4. Adventure and Discovery
This is the thing I love most about the Rainbow deck, its flexibility. Remember that everything I'm telling you are only recommendations based on my own limited experience and knowledge. You should be the one to create and solidify your own unique deck and style. Don't be afraid to try things that you come across, be it a new card, or a new strategy. Keep the cards that you win instead of selling them, and see how you can use them for a new strategy. Even if you get bored with your Rainbow deck, (which I doubt you will) you can always change your mark and build a new deck out of the cards you collected from your various victories. The bottom line is, try new things and go with what works for you.
The Duels Edit
After you play your first few games, you may notice that you often have a difficult time playing your cards on the first few turns. Other decks may be already starting their setup while you are still waiting for more quanta. Don’t worry, this is typical of a Rainbow deck. Since Quantum Pillars produce quantum randomly, they will generate some quanta that you need, and some you don’t need. Therefore in the beginning of the duel you could wait a while before you get the quanta you need to play your cards.
If I had to describe the Rainbow-Hourglass deck in one word, I would say that it is a deck of acceleration. Although this concept can apply to all decks, it fits most appropriately with Rainbow decks (And any other deck filled with Hourglasses). As you start to use your Hourglasses, the speed at which you draw useful creatures and permanents increase, and the speed at which you draw more Hourglasses also increase. See where I’m going with this? As the battle rages on, your power accelerates as you draw cards faster and faster.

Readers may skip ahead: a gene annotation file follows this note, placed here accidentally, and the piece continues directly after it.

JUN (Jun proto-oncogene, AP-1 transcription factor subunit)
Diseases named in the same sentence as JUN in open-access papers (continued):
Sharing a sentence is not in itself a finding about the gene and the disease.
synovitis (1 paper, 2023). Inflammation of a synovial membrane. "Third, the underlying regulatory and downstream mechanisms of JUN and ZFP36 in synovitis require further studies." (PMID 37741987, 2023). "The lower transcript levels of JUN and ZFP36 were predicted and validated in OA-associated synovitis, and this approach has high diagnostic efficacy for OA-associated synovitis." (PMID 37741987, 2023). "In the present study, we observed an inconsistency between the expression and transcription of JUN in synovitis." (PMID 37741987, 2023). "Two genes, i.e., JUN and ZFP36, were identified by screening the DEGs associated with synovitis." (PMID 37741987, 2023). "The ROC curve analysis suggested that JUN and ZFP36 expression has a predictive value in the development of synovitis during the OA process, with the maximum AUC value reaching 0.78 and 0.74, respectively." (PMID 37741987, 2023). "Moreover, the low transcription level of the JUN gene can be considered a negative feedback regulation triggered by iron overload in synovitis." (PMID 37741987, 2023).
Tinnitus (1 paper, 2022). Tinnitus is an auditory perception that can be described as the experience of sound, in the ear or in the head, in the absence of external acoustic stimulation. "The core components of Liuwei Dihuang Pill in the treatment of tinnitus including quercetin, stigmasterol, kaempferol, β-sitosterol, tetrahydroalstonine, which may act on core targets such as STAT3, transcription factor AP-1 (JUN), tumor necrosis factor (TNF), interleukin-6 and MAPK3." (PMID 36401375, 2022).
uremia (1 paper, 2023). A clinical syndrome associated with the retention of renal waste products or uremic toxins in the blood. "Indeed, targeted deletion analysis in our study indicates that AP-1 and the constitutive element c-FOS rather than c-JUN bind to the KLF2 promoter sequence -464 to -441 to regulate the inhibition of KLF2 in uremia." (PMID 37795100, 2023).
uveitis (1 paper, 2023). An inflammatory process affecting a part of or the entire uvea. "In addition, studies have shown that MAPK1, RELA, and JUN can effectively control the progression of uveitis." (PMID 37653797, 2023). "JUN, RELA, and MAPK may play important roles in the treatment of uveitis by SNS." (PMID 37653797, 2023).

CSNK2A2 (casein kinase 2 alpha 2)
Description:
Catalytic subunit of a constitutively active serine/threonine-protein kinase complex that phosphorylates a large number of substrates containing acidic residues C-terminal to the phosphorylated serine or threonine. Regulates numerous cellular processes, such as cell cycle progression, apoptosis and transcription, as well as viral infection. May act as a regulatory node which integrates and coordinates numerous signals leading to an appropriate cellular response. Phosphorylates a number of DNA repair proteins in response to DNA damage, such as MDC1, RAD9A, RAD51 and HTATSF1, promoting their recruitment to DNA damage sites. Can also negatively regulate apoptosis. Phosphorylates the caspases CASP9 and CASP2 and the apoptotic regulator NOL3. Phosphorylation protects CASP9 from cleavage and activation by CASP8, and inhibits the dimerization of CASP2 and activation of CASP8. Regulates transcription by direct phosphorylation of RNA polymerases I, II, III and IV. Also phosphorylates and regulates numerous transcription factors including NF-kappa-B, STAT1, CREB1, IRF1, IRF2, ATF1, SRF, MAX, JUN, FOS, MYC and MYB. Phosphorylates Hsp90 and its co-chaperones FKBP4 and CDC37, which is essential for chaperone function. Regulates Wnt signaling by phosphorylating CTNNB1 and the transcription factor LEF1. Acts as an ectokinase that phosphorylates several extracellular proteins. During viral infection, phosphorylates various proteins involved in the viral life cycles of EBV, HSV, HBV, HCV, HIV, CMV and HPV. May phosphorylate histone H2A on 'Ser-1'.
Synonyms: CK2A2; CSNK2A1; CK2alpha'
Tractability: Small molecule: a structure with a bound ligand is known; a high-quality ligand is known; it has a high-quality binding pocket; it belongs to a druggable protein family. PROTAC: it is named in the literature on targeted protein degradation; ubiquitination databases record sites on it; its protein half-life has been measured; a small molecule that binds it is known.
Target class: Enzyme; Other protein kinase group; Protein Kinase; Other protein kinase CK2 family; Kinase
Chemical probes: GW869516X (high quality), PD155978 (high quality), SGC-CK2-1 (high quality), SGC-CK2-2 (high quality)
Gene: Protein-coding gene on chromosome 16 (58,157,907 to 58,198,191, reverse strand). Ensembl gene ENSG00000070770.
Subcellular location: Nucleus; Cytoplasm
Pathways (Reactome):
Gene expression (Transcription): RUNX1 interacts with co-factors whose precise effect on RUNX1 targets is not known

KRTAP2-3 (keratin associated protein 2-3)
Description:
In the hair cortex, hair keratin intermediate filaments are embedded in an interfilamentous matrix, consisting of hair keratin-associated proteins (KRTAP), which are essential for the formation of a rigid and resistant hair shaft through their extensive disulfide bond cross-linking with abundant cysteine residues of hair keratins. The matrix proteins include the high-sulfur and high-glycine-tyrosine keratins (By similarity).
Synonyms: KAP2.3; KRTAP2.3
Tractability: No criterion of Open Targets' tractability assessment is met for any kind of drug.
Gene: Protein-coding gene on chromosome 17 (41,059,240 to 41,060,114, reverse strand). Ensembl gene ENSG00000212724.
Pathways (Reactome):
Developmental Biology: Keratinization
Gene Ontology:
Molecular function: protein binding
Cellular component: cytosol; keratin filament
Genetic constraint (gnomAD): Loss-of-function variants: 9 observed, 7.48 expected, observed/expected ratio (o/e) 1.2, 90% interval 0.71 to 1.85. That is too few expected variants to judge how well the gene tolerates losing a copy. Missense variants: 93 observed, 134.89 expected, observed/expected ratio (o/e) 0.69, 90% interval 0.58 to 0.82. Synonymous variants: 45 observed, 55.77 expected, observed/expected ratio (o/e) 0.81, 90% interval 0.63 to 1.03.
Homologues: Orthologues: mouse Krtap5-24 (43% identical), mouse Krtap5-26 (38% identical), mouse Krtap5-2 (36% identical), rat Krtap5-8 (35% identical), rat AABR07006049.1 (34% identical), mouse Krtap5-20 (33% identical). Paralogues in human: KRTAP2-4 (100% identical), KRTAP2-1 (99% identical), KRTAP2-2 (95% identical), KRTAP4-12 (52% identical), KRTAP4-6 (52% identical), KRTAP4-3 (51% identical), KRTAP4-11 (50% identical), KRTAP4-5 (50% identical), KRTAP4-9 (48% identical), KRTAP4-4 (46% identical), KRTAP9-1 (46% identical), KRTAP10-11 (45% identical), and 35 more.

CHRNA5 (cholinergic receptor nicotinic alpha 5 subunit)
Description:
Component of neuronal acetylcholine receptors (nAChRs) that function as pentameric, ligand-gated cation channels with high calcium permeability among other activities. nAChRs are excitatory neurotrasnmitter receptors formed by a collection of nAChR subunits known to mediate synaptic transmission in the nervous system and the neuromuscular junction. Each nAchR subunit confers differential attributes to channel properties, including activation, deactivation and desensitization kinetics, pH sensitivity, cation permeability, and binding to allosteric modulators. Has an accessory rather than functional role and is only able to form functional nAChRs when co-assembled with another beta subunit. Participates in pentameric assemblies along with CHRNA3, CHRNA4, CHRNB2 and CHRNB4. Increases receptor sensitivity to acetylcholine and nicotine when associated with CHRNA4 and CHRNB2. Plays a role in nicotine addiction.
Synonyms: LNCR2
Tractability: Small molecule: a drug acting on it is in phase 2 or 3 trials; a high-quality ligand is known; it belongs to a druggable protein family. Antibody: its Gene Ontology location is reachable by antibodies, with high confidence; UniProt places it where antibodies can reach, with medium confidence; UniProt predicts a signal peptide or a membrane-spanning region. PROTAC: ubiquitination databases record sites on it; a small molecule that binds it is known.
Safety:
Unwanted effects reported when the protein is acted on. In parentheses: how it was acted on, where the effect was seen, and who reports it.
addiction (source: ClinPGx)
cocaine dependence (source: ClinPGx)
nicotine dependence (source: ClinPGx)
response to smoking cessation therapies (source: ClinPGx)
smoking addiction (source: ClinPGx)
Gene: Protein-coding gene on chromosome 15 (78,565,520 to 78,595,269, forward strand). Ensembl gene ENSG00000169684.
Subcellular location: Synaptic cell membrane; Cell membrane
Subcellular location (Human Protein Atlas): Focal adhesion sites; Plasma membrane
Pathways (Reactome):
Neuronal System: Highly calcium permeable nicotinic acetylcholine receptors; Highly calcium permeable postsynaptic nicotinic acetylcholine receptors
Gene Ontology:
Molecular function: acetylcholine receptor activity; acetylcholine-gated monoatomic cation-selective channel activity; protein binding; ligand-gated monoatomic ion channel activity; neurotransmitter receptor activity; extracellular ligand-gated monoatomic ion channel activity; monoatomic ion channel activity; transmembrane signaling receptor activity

In other words, the Rainbow-Hourglass deck is a long-term growth deck. It is most powerful if it is given a long time to be set up. Although other decks may also grow in power too, the Rainbow-Hourglass deck grows faster. Many times I have found myself initially behind in a duel against a powerful opponent. But as the duel dragged on, I started to draw more and more cards and eventually I was in total control.
When in a duel, make sure to adequately protect yourself when there is a threat. You do not want your opponent to have an early victory. However, if the threat is minimal (e.g., a few weak creatures or a single strong one), try to save your high cost shields for later. Instead, stand your ground and let your Hourglasses do the work. Don’t waste steals on your opponent’s pillars (unless they had the misfortune to have only one), save it for the permanents that they will play later. Eventually, you will have built up an impressive supply of quanta to protect yourself with (by using Dissipation Shield). The fun begins as you summon creatures at an increasing pace while your opponent tries to take down your quanta supply.
Weaknesses and Counters Edit